In February, the Freedom of the Press Foundation, the National Association of Hispanic Journalists, the National Press Photographers Association and the News Leaders Association filed a joint brief with the Supreme Court. In it, they urged the court to rule that the federal law making it a felony to encourage noncitizens to reside in the U.S. unlawfully violates the First Amendment.
The Department of Justice referred VOA to its filings on the case and said it could not comment about ongoing litigation.
Elizabeth Barchas Prelogar, the solicitor general of the United States, filed a brief in which she wrote that 'if a defendant assists in the commission of a criminal violation of the immigration laws, the defendant may be prosecuted under the general federal prohibition on aiding and abetting.'
She added that Hansen does not have a valid claim of protection under the First Amendment.
'Historically, the statute has been an important tool for prosecuting numerous smuggling activities that facilitate unlawful immigration - conduct that, like respondent's own sham adoption scheme, has no claim to protection under the First Amendment,' she wrote.
FILE - Migrants gather at a crossing into El Paso, Texas, as seen from Ciudad Juarez, Mexico, Dec. 20, 2022.
Clary told VOA that rights advocates see the case as important "because the government has not always approached the statute as if it was as narrow as it now claims it is."
"In particular, the government relied on this provision of the law to justify maintaining a watch list of reporters and others who were documenting migrant crossings at the border," Clary said.
In 2019, NPR and The Intercept published reports that detailed the harassment that journalists, immigration activists and attorneys say they experienced from border officers at the U.S.-Mexico border.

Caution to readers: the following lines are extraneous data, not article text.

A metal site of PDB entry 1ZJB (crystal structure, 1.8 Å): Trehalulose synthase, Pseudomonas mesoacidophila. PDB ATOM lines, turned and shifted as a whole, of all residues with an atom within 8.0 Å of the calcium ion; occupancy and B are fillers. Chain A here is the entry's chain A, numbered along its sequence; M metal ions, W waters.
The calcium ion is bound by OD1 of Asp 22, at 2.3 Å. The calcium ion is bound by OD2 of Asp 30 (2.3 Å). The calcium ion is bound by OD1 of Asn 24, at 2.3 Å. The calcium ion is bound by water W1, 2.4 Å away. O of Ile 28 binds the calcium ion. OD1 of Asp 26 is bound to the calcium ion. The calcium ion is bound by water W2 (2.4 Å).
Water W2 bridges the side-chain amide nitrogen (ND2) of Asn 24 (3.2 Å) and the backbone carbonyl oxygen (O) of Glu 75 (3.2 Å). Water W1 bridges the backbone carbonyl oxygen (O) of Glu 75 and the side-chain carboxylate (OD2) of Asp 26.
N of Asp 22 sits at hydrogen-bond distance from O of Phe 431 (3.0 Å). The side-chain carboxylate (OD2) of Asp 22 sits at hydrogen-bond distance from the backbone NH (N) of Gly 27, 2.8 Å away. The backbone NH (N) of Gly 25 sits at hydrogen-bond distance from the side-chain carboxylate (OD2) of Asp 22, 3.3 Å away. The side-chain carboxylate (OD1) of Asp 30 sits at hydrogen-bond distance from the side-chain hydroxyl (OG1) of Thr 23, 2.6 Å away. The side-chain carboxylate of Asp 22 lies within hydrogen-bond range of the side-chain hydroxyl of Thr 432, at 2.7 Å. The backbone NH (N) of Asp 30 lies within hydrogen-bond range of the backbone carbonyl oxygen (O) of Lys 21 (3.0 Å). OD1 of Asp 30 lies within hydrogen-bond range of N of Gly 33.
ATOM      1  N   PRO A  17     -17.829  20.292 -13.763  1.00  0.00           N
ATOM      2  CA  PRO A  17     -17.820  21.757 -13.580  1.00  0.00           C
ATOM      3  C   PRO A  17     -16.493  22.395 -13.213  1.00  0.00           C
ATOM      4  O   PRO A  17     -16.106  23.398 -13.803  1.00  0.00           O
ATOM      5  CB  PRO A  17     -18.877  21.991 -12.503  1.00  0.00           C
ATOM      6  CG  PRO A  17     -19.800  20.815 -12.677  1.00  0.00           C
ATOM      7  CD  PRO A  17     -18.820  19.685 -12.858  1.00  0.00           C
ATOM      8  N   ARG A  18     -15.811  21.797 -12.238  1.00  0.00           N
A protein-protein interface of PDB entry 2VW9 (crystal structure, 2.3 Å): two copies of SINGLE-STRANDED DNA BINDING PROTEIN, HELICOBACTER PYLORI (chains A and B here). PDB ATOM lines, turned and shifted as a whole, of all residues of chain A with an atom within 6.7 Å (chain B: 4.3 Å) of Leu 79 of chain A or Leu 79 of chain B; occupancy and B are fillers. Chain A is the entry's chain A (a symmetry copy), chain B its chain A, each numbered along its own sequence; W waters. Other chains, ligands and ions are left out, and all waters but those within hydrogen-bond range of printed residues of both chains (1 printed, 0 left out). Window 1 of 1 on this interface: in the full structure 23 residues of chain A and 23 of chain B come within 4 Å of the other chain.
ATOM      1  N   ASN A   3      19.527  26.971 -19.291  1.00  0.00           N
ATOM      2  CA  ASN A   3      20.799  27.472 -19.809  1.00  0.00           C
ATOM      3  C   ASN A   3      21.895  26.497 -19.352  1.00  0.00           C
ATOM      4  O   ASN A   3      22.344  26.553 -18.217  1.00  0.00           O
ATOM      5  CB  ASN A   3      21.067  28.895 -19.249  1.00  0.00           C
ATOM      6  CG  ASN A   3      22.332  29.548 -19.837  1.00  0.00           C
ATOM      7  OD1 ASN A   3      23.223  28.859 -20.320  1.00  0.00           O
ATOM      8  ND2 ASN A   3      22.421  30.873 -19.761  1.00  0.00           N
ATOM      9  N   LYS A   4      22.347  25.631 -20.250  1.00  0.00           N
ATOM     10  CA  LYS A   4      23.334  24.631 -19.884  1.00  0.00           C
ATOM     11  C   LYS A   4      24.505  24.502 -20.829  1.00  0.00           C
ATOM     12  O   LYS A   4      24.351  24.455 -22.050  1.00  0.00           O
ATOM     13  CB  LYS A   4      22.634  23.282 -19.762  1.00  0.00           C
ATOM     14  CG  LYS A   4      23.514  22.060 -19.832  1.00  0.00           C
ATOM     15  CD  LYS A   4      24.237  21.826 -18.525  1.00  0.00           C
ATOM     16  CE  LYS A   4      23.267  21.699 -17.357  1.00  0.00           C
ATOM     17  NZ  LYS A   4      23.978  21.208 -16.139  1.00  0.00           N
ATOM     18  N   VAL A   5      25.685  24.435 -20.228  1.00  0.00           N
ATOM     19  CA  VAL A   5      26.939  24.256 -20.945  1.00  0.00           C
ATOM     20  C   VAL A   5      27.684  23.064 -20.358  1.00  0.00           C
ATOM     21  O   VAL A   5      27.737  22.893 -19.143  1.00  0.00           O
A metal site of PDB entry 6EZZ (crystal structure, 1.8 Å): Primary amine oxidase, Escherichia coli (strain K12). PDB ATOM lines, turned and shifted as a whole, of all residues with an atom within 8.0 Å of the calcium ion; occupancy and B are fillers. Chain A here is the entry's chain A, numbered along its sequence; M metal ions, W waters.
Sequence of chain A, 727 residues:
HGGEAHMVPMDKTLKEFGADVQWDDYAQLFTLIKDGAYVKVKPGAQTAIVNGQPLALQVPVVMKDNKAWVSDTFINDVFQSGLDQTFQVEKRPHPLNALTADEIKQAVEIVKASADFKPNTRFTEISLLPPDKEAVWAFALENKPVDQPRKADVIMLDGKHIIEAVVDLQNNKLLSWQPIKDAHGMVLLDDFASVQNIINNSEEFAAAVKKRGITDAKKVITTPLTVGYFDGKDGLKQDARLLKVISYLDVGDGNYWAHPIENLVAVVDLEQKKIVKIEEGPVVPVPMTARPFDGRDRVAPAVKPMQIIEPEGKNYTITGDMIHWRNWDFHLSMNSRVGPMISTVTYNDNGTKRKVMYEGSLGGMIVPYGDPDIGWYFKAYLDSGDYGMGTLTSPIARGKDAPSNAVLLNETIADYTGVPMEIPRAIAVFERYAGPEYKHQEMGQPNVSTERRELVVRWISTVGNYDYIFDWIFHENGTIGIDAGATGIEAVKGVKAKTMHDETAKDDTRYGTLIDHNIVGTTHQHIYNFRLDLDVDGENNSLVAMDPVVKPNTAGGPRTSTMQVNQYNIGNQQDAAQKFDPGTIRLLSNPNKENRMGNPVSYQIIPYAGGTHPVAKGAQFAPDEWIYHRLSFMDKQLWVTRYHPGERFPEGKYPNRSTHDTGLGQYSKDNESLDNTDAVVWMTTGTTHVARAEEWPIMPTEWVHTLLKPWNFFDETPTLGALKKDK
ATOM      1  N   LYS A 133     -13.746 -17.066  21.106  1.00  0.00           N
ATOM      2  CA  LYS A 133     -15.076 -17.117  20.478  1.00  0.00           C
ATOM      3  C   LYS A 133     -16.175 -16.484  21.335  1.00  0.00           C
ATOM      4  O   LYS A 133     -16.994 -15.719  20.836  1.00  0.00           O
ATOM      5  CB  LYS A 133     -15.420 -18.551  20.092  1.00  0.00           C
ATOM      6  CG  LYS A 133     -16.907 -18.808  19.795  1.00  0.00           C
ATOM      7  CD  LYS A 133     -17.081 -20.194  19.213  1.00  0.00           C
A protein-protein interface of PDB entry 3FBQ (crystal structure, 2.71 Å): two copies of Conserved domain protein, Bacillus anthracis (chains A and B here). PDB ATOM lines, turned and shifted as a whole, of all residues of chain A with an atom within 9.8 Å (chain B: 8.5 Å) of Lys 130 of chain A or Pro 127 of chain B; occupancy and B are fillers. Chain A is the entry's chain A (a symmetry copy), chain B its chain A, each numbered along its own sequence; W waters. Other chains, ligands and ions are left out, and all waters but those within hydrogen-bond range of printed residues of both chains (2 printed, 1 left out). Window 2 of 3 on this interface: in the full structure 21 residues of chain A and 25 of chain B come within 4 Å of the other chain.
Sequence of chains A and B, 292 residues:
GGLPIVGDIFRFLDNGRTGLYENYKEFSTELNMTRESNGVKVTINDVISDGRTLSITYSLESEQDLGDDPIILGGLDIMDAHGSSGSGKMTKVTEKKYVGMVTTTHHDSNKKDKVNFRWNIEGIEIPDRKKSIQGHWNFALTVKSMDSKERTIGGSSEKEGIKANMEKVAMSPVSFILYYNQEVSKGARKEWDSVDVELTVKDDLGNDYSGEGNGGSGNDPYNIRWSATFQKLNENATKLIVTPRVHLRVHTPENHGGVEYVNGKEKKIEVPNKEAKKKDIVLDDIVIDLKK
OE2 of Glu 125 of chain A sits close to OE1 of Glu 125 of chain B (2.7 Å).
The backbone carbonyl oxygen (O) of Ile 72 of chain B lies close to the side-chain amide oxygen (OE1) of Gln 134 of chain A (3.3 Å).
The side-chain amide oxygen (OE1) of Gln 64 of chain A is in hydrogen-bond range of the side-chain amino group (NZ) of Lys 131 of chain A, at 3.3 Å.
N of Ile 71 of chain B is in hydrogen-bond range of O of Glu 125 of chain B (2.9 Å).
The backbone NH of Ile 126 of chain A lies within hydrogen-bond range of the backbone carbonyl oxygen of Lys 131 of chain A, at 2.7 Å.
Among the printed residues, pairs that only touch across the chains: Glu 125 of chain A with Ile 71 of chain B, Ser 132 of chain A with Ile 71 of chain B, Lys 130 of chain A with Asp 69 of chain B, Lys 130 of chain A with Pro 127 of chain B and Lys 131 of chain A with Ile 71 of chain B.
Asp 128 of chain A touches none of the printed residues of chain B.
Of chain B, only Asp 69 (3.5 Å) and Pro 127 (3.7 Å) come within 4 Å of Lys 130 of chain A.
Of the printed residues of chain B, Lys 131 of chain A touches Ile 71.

The story was first reported on by the San Diego TV station KNSD.
According to leaked documents, the U.S. and Mexican governments were keeping a database of those who interacted with migrants or had offered assistance. That resulted in journalists and immigration lawyers being the target of inspections from border officials on both sides.
At the time, publications sent questions to U.S. Customs and Border Protection, the agency responsible for U.S. ports of entry, and to Mexican authorities, but officials did not comment.
FILE - A long row of double-stacked shipping containers provides a wall between the United States and Mexico in a remote section of San Rafael Valley, Ariz., Dec. 8, 2022.
Andrew Meehan, CBP's assistant commissioner for public affairs, told The Associated Press the agency "has policies in place that prohibit discrimination against arriving travelers and has specific provisions regarding encounters with journalists," and that "CBP will continue to maintain a high standard of accountability and transparency with the media and public."
Clary told VOA that 'we think there's been overreach in the past, which highlights why the sort of text of the statute is so startlingly broad, and we hope one way or the other the Supreme Court's decision is going to make clear that that kind of abuse can't be repeated in the future."
For Monday's hearing, Clary noted that Hansen was convicted of violating the statute against encouraging or inducing unlawful immigration to the U.S. as well as violating a number of other statutes.
'He's essentially hoping that by getting this part of his conviction thrown out, his prison sentence will be reduced," Clary said.